Nonbinary Jews are now being acknowledged by rabbis using non-gendered terms when being summoned to the Torah.

Every Saturday, members of a Jewish congregation are summoned to bless the Torah before a reading. The practice is called an aliyah and is considered an honor in Jewish tradition. However, the pronouns used to summon Jewish members of the congregation are gendered. Now, conservative rabbis have established new language to call nonbinary members to the Torah.

Religion News Service reported that the Conservative movement has outlined a series of Hebrew terms congregation leaders can use to call nonbinary members of the Jewish congregation to Torah honors. The Conservative movement's Committee on Jewish Law and Standards has released an opinion that establishes common languages that the U.S.' 560 Conservative synagogues can now use.

Overwhelming Vote Led to the Establishment of New Language for Nonbinary Members

On May 25, the opinion was approved following an overwhelming vote of 24 to 0, indicating how the Conservative movement has become progressively inclusive of members of the LGBT community. The Conservative movement is Judaism's second-largest U.S. branch.

"Today, we can avoid such situations of embarrassment and disrespect by calling people to the Torah in the way that they request to be called," the opinion stated, explaining that summoning members of the Jewish congregation up to the Torah by name has been a long-standing practice.

But this is not the first time a congregation established new language to accommodate nonbinary members. The Conservative movement is in fact the last of the liberal Jewish denominations to do so. Back in 2015, the Reform movement, which is America's largest Jewish branch, established new language that is gender appropriate. Meanwhile, a smaller movement called Reconstructing Judaism announced guidelines for nonbinary Torah honors back in 2017.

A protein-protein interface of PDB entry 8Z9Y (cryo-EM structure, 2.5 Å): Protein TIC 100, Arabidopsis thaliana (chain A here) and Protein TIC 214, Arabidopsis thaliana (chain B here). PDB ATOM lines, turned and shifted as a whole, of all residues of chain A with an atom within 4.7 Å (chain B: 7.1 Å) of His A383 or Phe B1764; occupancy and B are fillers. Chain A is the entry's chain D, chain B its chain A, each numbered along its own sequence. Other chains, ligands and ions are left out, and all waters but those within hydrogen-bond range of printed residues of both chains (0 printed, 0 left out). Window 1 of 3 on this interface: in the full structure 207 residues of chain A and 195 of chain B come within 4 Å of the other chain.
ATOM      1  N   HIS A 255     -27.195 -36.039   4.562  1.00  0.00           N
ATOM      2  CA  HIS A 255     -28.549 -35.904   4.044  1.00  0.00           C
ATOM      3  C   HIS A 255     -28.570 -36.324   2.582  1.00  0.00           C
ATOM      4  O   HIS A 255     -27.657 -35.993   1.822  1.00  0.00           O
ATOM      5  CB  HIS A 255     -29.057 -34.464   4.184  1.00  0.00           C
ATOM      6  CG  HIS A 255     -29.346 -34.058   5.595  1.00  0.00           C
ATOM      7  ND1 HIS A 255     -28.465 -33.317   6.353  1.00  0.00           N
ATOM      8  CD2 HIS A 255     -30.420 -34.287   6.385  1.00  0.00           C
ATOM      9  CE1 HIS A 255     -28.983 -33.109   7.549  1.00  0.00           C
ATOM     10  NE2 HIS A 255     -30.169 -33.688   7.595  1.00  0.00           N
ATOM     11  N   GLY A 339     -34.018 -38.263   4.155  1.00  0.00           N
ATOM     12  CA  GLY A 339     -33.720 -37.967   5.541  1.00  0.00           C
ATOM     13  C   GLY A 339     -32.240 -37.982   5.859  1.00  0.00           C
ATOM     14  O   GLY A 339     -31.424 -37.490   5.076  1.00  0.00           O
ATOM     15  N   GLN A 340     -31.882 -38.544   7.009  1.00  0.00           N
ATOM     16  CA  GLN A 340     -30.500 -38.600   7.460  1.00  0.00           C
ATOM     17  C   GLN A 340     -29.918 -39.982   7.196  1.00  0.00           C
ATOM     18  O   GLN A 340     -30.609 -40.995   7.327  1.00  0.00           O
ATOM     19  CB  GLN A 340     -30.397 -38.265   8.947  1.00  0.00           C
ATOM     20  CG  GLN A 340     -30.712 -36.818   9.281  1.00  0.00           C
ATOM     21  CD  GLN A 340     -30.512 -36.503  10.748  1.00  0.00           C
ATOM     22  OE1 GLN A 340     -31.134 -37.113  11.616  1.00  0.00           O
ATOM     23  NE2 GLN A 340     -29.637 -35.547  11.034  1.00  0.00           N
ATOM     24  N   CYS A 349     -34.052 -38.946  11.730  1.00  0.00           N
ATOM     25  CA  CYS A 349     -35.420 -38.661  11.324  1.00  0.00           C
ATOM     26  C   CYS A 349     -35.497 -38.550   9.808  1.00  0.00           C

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Conservative Rabbis Announce New Language as 'Basic Gesture of Respect' for Nonbinary Members

Rabbi Guy Austrian of the Fort Tryon Jewish Center in Manhattan was behind the push for new language to call nonbinary members to Torah honors, the Times of Israel reported. He also formalized such gender-neutral language practices in his congregations a few years ago.

In the 12-page opinion, Rabbi Austrian, together with Rabbiss Robert Scheinberg and Deborah Silver explained that the new language was necessary to avoid "embarrassment and disrespect" for Jews who were transgender and gender non-binary.

The rabbis wrote that the new guidelines "does not seek to create a single universal version for all honorees, because the aim is not to eliminate or flatten gender differences, but rather to lift up the diversity of human gender identities, using a manageable set of options."

In addition, the Conservative rabbis argued that "people [should] be called in the way that they prefer to be called, as a basic gesture of respect."

The new language for nonbinary members of the Jewish congregation comes during Pride Month, which honors LGBT rights, during which the Reform movement is holding an event to discuss anti-LGBT legislation and how they can serve as "allies" against the bills, Jewish Boston reported.

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